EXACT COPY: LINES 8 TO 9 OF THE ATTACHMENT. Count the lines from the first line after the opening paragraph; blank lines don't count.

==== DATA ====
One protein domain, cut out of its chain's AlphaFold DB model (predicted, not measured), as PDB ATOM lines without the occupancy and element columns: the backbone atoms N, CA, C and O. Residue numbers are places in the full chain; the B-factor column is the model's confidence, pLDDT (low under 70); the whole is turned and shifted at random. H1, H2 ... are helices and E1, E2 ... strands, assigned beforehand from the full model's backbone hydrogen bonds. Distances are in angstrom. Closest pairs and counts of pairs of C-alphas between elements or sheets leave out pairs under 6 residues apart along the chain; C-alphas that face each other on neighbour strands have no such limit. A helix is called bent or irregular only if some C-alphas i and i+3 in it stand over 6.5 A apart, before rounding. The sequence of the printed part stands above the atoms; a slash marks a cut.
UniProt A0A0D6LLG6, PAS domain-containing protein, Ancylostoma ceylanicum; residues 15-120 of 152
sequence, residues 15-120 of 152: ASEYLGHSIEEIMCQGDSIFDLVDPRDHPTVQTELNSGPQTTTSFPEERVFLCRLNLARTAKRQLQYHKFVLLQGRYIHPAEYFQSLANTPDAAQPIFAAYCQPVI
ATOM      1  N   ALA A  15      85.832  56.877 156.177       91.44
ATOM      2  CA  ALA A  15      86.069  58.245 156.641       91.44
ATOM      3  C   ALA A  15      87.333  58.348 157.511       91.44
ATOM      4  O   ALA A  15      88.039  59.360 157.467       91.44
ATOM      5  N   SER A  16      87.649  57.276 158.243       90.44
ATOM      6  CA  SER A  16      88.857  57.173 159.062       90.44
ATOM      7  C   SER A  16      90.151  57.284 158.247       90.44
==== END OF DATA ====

ATOM      6  CA  SER A  16      88.857  57.173 159.062       90.44
ATOM      7  C   SER A  16      90.151  57.284 158.247       90.44